I wrote it in the bathtub

3 01 2008

I have found that writing is very much like practicing for a sport. When I don’t take the time to maintain my writing life, I find myself having to really dig deep in order to write anything. I can also get out of practice with different kinds of writing. When I spend a great deal of time working on an academic piece (such as the one that sucked the life out of me the last three weeks of December), my creative muscles begin to atrophy. Certain episodes will spark a piece in my mind and I’ll begin to chew on it like a piece of beef jerky until it is soft enough to digest. The experience I had with the old man in the grocery store yesterday was singular in that I actually began crafting that entry in my mind when I got in the car on the way home. The writer sees an opportunity to reinvent an experience so that it can be relived in HD… of course, the fact of invention requires that some of it be made up. Although I am not always conscious of my “making it up,” I know it happens. I read or heard somewhere that memory is shaped by emotion–that is, we remember things, situations, events to the extent that we feel them. It makes sense. I can’t remember what I had for breakfast last Sunday morning, but I can remember every word the doctor said as he sewed me up after my C-section (despite the drugs).

Joan Didion says that “we tell ourselves stories in order to live.” I agree with her. We are very much like toddlers in that way. My grandmother tells the same stories over and over again. When I was younger, I would beg her to tell the story about her twin sisters, Marie and Larue, and how their heads were small enough to put teacups over them. I also like the story about her job as a secretary at Sears where she made like $1.25 a week or something like that. She learned that the world was round on the Christmas Day when her father gave her an orange. These stories are my grandmother–they define her history and they reassure her of her identity. The accuracy of her stories is less important than their truth.

So the trick is to recognize a good story and to write it down whenever it hits you… Merle Haggard said to one NPR reporter that he wrote several of his new songs while he was in the tub. When she expressed her surprise, he said, “Well, I guess it was in the bath tub. There was water all around.”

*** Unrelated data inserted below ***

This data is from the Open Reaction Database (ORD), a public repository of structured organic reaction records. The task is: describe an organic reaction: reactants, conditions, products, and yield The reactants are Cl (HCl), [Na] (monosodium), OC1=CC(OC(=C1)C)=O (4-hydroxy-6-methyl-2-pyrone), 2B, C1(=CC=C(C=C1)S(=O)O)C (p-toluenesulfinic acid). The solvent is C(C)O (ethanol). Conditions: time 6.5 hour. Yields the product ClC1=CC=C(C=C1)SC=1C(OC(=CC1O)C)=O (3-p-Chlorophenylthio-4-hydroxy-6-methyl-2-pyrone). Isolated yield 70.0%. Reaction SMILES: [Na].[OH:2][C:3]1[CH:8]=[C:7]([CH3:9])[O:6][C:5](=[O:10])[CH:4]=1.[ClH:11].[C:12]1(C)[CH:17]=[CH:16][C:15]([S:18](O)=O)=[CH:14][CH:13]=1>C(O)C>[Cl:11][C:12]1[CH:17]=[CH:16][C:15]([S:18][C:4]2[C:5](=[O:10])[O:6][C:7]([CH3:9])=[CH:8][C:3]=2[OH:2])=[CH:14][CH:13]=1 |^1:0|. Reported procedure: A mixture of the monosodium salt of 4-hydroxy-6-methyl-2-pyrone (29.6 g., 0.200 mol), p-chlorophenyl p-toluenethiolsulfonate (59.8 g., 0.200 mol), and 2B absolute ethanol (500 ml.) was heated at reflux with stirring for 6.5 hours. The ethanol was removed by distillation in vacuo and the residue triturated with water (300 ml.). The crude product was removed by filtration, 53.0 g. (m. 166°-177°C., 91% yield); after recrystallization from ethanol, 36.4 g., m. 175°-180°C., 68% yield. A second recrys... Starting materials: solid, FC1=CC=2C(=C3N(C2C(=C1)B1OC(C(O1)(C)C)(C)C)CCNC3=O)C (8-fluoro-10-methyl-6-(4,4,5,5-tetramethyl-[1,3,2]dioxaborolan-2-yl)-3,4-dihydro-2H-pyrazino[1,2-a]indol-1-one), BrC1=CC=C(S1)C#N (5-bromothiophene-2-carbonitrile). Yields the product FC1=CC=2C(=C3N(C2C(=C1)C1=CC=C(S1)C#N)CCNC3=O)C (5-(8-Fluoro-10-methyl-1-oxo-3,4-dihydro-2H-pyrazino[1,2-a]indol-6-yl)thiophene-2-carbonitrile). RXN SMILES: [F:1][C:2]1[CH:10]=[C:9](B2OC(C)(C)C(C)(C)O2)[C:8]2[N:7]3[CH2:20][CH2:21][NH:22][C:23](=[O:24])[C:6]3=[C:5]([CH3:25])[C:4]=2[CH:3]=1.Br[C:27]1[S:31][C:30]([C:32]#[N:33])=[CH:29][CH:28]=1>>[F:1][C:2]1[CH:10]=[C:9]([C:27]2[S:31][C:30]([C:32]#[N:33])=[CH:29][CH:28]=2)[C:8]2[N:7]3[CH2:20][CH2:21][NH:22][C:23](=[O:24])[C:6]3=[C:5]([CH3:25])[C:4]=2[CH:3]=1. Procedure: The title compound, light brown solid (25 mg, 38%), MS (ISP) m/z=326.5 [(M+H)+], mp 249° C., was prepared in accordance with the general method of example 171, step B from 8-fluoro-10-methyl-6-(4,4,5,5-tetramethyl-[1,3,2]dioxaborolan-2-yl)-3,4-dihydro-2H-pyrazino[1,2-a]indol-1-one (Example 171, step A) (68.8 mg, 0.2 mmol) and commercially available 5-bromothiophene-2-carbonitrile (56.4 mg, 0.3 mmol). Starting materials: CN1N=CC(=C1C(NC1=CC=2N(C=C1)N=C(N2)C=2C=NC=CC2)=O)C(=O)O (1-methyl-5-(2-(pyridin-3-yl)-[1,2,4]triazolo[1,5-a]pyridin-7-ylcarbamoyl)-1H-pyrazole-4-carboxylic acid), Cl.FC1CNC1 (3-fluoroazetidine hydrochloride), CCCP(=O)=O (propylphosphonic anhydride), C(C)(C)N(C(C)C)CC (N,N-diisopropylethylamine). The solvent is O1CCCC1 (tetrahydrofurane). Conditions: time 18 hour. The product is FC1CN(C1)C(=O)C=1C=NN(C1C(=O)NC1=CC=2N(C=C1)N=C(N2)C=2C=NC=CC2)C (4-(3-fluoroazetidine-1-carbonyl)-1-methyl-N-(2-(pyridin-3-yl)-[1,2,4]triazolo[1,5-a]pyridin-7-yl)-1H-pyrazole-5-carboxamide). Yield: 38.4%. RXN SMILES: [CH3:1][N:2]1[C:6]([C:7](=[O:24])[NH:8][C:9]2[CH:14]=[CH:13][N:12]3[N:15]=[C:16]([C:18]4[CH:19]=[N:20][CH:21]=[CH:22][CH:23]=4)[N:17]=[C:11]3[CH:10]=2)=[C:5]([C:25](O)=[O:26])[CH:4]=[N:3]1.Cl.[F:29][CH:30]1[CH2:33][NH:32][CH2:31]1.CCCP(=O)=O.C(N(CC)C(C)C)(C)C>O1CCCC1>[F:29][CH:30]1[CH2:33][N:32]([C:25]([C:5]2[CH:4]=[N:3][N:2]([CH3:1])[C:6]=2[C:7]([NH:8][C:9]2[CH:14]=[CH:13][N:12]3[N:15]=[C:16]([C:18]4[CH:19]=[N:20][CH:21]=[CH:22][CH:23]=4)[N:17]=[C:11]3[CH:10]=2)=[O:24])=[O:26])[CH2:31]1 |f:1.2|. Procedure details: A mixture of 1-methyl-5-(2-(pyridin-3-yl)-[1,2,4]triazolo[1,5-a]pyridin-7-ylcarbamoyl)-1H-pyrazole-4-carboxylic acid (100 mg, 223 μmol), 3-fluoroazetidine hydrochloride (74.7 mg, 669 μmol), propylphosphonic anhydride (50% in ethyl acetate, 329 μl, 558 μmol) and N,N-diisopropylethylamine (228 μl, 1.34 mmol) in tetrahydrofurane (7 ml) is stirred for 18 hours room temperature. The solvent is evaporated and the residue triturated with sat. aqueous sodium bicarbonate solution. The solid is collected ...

Grocery Shopping

2 01 2008

When I was little, my dad was always that last one out of church. I can remember lying on the orange velvet (velour?) covered benches in the front foyer well after noon as my dad shared stories with everyone that passed through those large double doors. “He’s as bad as the old ladies,” my mom would say to everyone whom she encountered. She would roll her eyes and drag us to the van to wait for him. My dad has a heightened sense of his own connectedness to other human beings, and so if he is not telling a story, he is listening to one. Either way, he is fundamentally driven by the desire to make connections with people–a desire that is hard to articulate since it manifests itself on the feeling level and is generally language-less. I suppose I have inherited that quality of being particularly tuned in to and affected by the people around me.

Today, I was swinging by the grocery store on my way home from Target (the penultimate American consumerism experience). There is a big, beautiful Kroger out in Opelika (a city-ish place with lots of new houses and the hospital), but I decided I would just pop into the one by our house. This particular Kroger has really, really small aisles and lots of elderly people if you catch it on the right night… a recipe for lots of waiting and cringing. So I’m cruising the Spices and Baking Needs aisle when I encounter an old man with one leg that remains straight when he walks (resulting in a lopsided stride). As I passed him, I yawned and smiled at the same time–a strange looking combination that I think caused me to look as though I was eating an invisible sandwich. He laughed and said, “Party too much for New Years?” I was a bit taken aback by his assumption, since most of the elderly people I’ve met in Auburn are strange academics and rigid Baptists (huge over generalization, I know, but it feels true). I replied that I had a two year old, so no. Then I added, “I wish!” And as he turned his back to me, I caught, “Yeah, me too.” over his shoulder.

Since he walked slow and I tend to shop out of order (running back and forth across the store), I saw him several other times and we exchanged smiles like old friends. I saw him look at the milk and then walk away. I almost offered to help him, but I didn’t know if he simply didn’t want any milk or if he couldn’t see to read the labels. Then I saw him open the frozen food section long enough to generate a significant draft before he pulled one from the very back. Again, I watched him wondering if I should help. He looked up again and we smiled at each other. Finally, when I went to check out, he got in the line next to me and made a comment about the weather (it’s like 22 degrees, which is suicidal for Alabamians). I chuckled (as you do when an older person talks to you) and then it was my turn to check out. When I left, I looked for him and he waved good-bye.

As a member of a generation that is always plugged in and rushing to be somewhere else, it was nice to have someone meet my gaze with a smile. I left the store wishing that I had introduced myself and carried his groceries to his car. We might have become friends, and he would have told me stories, and I would have cooked him food. There is something about old people that makes my heart hurt in a way that painfully assures me of my own humanity.